[Image: Grimm City University from Grimm City by Flea Folly Architects].
Later this summer, London’s Flea Folly Architects—Pascal Bronner & Thomas Hillier—will be running a workshop in what they broadly call “narrative architecture” at the Tate Modern.
“What would a town inhabited by Salvador Dali, Pablo Picasso, Alexander Calder and Man Ray look like?” they ask. “Taking inspiration from works in the Tate collection, in particular the speculative etchings by architects Alexander Brodsky and Ilya Utkin and paintings by the Surrealists, our objective is to design and build a fictional miniature village made entirely from paper.”
Their own project, Grimm City, is perhaps an example of what might result.
[Image: The Barometer from Grimm City by Flea Folly Architects].
As architect CJ Lim describes it in his introduction to the project in a gorgeously produced, limited print-run hardcover catalog, as “Grimm City is a future state derived from architectural extrapolations of the fairytales by the Brothers Grimm.”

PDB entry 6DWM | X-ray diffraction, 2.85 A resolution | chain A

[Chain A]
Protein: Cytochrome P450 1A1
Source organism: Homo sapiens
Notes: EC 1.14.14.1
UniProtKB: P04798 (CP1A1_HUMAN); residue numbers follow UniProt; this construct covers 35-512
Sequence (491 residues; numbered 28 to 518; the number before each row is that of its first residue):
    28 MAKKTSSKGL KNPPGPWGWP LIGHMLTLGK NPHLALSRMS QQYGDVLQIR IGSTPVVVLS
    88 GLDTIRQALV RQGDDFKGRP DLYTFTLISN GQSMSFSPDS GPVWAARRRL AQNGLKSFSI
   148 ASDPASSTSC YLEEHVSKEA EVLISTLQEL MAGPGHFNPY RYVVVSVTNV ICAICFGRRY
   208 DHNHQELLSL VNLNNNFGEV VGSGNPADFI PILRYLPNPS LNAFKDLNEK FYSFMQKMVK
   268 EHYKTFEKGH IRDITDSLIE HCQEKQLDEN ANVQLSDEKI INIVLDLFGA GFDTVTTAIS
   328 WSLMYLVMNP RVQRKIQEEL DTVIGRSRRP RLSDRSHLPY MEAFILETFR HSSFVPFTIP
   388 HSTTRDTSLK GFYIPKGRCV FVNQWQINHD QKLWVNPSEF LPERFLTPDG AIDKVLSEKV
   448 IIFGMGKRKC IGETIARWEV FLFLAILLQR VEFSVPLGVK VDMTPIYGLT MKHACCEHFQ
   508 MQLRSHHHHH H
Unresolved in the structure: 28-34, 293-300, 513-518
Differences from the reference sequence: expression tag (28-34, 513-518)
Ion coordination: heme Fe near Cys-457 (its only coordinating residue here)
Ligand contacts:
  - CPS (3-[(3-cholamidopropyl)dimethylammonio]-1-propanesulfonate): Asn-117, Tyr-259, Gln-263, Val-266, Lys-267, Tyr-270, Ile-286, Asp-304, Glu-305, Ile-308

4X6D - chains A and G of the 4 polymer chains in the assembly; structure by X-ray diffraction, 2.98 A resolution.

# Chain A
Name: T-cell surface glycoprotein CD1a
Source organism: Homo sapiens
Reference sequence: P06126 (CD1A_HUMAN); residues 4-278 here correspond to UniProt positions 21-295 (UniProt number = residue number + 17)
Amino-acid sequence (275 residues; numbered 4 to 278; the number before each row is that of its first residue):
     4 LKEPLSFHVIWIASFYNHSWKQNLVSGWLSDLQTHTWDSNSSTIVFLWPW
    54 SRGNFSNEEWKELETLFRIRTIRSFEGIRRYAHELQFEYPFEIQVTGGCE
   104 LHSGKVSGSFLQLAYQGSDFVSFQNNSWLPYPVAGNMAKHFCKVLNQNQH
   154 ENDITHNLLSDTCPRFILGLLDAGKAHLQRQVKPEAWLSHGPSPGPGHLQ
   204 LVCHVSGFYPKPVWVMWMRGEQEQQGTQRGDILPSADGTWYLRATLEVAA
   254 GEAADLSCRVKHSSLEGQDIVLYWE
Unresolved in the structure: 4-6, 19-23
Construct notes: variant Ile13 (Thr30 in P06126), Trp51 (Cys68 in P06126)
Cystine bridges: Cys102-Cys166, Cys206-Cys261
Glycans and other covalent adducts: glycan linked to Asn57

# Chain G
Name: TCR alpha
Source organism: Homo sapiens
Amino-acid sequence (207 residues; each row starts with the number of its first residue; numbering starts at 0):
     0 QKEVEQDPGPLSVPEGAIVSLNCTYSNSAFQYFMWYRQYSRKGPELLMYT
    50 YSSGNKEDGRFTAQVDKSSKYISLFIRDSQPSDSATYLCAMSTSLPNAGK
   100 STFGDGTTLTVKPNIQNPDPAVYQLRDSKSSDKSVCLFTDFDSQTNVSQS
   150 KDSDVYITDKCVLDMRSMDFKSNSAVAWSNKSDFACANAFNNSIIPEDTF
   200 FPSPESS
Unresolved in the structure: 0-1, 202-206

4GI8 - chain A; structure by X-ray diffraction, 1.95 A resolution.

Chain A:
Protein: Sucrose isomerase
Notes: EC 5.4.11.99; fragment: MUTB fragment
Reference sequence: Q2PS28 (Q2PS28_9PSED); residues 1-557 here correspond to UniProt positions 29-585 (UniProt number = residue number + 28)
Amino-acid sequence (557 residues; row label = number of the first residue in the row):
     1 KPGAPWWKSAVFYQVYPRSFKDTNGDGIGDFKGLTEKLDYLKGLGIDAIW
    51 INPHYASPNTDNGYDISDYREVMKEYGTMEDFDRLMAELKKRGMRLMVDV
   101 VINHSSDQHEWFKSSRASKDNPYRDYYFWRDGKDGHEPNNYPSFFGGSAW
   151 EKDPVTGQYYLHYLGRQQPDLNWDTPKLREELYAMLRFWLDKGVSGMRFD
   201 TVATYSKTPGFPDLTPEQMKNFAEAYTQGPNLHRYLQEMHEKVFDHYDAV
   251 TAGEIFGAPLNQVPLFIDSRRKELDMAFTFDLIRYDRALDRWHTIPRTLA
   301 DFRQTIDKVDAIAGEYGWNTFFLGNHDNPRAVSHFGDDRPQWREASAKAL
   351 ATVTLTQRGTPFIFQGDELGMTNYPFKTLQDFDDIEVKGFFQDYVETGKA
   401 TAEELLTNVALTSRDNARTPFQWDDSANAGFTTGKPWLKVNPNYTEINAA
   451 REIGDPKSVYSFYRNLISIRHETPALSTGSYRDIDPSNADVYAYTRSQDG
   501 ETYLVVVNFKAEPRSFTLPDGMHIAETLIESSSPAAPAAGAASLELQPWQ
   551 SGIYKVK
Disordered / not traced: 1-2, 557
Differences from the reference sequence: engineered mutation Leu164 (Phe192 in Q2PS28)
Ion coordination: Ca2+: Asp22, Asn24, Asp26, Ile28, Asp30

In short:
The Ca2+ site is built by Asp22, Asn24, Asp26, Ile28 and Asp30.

That is, it is an elaborate narrative disguised as a city—a story given urban form.
[Image: The Bremen Town-Musicians from Grimm City by Flea Folly Architects].
Bronner and Hillier explain that the “blueprint” for their city was “conceived in ink exactly 200 years ago,” and “was shaped by 86 magnificent tales collected by two of the most distinguished storytellers of their time.”
They are referring, of course, to the Brothers Grimm.
[Images: Two views of the Church and the neighboring Destruction Structure from Grimm City by Flea Folly Architects].